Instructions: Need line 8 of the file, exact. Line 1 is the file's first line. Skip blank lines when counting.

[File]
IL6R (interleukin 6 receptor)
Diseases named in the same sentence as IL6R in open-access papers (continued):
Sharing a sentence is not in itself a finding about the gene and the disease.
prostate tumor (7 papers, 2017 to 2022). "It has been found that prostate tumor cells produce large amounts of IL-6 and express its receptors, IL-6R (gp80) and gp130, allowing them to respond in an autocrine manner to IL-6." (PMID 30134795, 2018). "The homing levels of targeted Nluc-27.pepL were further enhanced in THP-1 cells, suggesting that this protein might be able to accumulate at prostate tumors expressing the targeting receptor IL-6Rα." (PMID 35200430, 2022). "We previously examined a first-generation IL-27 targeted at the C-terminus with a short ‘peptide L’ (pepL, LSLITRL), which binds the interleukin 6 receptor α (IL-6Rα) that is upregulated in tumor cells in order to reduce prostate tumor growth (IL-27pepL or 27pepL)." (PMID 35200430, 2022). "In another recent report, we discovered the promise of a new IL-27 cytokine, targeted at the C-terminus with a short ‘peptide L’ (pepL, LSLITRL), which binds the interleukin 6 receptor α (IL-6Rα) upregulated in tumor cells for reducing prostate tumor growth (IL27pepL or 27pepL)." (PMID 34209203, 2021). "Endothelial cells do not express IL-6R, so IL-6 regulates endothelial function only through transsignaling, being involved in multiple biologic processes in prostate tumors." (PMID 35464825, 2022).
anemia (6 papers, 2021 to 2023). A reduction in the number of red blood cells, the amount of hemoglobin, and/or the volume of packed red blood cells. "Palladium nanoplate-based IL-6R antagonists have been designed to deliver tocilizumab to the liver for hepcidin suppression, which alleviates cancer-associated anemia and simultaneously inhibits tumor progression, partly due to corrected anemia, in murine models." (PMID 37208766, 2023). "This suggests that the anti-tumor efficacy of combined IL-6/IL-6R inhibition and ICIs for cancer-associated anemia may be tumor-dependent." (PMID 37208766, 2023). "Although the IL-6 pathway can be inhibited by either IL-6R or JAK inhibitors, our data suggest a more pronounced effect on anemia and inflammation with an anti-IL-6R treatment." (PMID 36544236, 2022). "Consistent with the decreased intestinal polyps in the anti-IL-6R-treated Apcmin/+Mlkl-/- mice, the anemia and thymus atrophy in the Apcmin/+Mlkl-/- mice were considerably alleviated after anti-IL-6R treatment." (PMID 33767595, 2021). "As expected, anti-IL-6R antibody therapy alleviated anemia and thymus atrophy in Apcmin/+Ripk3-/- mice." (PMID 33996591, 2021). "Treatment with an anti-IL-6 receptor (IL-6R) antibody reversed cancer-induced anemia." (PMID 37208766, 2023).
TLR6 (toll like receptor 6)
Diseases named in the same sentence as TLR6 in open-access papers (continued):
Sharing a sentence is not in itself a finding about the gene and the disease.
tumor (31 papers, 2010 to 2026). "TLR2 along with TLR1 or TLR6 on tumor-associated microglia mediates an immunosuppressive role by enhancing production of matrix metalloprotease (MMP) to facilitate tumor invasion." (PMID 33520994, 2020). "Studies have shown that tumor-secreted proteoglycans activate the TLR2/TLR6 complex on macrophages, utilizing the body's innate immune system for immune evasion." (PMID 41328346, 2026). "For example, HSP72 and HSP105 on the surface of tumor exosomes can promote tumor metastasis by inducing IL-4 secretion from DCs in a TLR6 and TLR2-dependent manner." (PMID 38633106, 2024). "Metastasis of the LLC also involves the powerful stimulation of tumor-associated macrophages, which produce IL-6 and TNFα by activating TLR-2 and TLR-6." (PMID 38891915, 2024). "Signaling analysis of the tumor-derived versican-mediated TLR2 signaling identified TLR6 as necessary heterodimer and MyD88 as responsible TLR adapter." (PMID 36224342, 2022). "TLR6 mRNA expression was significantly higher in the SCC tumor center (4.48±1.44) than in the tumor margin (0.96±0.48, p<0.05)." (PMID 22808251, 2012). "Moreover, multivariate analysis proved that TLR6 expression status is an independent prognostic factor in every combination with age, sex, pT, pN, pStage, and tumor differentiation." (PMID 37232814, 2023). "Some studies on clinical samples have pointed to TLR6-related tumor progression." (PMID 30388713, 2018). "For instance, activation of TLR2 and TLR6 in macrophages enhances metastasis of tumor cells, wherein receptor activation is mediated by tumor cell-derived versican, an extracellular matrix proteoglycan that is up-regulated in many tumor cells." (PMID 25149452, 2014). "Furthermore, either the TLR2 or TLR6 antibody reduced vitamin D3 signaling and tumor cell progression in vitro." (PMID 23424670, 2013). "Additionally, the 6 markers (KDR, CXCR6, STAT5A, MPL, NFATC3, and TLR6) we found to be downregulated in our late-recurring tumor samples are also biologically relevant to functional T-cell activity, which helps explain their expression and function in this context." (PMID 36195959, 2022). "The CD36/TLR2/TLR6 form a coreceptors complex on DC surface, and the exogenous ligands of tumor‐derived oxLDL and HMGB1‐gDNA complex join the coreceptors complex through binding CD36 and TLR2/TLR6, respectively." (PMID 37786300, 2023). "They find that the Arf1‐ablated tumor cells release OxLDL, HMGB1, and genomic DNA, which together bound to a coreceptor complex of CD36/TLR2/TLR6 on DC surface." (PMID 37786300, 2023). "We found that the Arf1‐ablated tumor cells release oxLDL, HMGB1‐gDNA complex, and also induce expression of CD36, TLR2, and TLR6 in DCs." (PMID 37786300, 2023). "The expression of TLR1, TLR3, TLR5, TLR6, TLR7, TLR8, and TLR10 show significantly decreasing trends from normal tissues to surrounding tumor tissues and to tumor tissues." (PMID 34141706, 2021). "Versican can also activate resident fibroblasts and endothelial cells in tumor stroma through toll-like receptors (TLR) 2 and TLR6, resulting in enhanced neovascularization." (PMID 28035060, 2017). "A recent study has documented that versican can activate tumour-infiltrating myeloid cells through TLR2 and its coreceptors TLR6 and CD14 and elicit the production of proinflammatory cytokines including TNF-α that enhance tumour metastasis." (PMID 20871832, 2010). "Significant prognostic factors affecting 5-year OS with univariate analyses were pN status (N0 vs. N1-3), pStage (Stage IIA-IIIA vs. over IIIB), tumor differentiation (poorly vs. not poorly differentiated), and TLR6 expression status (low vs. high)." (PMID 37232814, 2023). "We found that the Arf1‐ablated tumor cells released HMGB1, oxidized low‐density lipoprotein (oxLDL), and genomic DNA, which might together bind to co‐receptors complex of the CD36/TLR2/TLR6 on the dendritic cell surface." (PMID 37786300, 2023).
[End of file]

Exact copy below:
Sharing a sentence is not in itself a finding about the gene and the disease.